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Baby, It's Cold Inside: Freezer Tips for Stockpiling Your Food BountyBy Vicki McClure Davidson
When on a budget, your freezer is one of your best friends. Saving leftovers, taking advantage of food sales, or preparing inexpensive meals in advance keep much longer in the freezer. Home gardens in the United States are on the rise. According to a Reuters article in April 2009:
Rising seed sales and one survey point to the rapid growth of food gardening, which Americans spent around $2.5 billion on in 2008 according to the National Gardening Association (NGA). According to a nationwide Harris Interactive survey conducted in January on behalf of the NGA, 43 million U.S. households plan to grow their own fruits, vegetables, berries, and herbs in 2009, a 19 percent gain from 36 million in 2008.
About a third of the respondents who said they planned to pick up the hoe this year cited the recession as one of their motivating factors. The main reasons were for better tasting food and to save money on food bills. Almost half said they wanted to grow food they knew was safe. There have been a number of food scares in the past year or so including a recent salmonella outbreak involving peanuts and peanut butter.
Freezing is the easiest and cheapest way to preserve most foods.
However, in the early stages of frugality, some people go a bit crazy buying too much meat in bulk, making umpteen inexpensive casseroles, chopping vast amounts of onions and bell peppers to use over a period of years, and freezing foods that should never be in the cold regions of a freezer because they turn mushy or grainy when frozen.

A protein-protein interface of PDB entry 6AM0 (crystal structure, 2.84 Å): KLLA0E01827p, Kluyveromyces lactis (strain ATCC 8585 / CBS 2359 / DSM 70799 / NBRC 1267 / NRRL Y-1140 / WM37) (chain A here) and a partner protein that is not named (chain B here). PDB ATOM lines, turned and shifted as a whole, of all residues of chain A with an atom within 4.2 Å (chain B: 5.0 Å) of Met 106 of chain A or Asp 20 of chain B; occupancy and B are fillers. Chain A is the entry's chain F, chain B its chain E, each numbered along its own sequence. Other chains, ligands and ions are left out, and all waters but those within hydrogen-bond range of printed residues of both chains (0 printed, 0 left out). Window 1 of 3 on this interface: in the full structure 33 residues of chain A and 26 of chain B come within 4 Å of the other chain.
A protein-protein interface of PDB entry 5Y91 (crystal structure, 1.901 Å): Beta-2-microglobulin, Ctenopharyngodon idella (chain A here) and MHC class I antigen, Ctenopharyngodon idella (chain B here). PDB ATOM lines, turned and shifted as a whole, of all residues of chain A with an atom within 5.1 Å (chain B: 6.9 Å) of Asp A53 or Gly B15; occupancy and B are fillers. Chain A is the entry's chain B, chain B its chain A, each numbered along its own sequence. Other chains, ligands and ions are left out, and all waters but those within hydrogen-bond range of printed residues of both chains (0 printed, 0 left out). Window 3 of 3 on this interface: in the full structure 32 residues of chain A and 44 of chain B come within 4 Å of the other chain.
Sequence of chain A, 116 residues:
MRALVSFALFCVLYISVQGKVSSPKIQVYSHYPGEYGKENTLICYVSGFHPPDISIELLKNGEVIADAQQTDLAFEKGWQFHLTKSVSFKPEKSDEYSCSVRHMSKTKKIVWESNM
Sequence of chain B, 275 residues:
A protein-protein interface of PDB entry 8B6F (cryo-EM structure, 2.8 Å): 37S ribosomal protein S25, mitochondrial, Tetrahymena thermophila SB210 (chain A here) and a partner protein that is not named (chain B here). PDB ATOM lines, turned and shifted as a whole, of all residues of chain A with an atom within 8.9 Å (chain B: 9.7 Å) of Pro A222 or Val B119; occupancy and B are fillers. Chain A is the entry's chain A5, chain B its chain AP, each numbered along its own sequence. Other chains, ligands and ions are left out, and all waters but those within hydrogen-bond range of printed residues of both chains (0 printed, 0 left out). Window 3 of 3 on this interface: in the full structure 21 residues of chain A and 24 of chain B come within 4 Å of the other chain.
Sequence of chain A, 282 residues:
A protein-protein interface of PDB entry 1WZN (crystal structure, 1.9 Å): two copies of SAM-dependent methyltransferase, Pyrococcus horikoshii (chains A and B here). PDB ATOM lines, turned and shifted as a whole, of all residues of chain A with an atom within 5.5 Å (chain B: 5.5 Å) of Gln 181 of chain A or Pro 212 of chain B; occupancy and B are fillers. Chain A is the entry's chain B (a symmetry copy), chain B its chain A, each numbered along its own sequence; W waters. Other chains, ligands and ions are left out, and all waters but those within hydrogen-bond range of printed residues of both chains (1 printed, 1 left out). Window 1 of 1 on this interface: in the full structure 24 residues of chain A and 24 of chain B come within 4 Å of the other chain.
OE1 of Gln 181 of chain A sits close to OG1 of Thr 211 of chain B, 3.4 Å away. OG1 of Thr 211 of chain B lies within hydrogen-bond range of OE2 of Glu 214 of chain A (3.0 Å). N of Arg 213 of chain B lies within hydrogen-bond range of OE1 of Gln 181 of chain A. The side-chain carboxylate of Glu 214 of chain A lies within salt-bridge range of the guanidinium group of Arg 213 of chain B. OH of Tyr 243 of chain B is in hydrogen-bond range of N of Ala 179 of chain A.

Organization is also very important. Keep your thrift-minded, grocery shopping efforts from becoming unmarked "mystery meals" or worse yet, so horribly freezer burned or mushy that they can't be eaten.
Freezer Temperature Is Important
It is important that your freezer be set at 0 degrees F or lower. Storing frozen foods at temperatures higher than 0 degrees F will increase the deterioration rate and will drastically shorten the shelf life of foods. Freezer temperatures should remain constant; fluctuating temperatures will cause the ice particles in the foods to thaw slightly and then refreeze.
Every time this happens, the smaller ice crystals form larger ones. This damages the food's cells, ultimately making the food mushy and discolored. Nothing screams "humungous waste" more than quantities of food purchased to save money on your food budget, only to have to throw it out.
Also, be sure to not overload your freezer with unfrozen food. Putting too much room-temperature food in there slows down the freezing rate, and foods that freeze too slowly may lose quality.
Keep your frozen meals, ingredients, and goodies tasty and appealing by following these freezing tips:
Cool all foods before freezing. Putting hot foods in the freezer will alter the internal temperature, and this will affect all the other frozen foods in there.
Using a Sharpie® pen or other marker, write on the label what it is and the date you froze it. Then, affix it to the container. Be sure to write any special notations, like how many blended frozen eggs you put into the ziplock bag. Doing this now (while you still remember) will be a blessing when you go to use it a few months from now and have no idea how many are there. Labels should be able to stay affixed when they get cold. In a pinch, I once used a few Post-it® notes with transparent tape to label some containers I put into the freezer. Not the best solution, because the paper notes fell off in a short while when the tape became too frozen and brittle to stay sticky.
Wipe the edges of containers or the lip edges of ziplock bags clean before putting in the freezer.
Frozen cooked meat and poultry in sauces will keep for about 6 months.
Sauces and soups will keep in the freezer for up to 12 months.
Freeze leftovers as flat and thin as possible. This will make stacking in the freezer much easier. Bulbous, oddly shaped items, such as sauces poured into freezer ziplock bags, not only are more difficult to keep from falling out like lethal cannon balls when you're rooting around (egads, watch your feet!), but they take MUCH longer to defrost.
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Source: Ed Stoddard: Yahoo! News, Reuters, "Recession, health concerns get Americans gardening," (http://news.yahoo.com/s/nm/20090424/ts_nm/us_usa_gardening_1), April 24, 2009.
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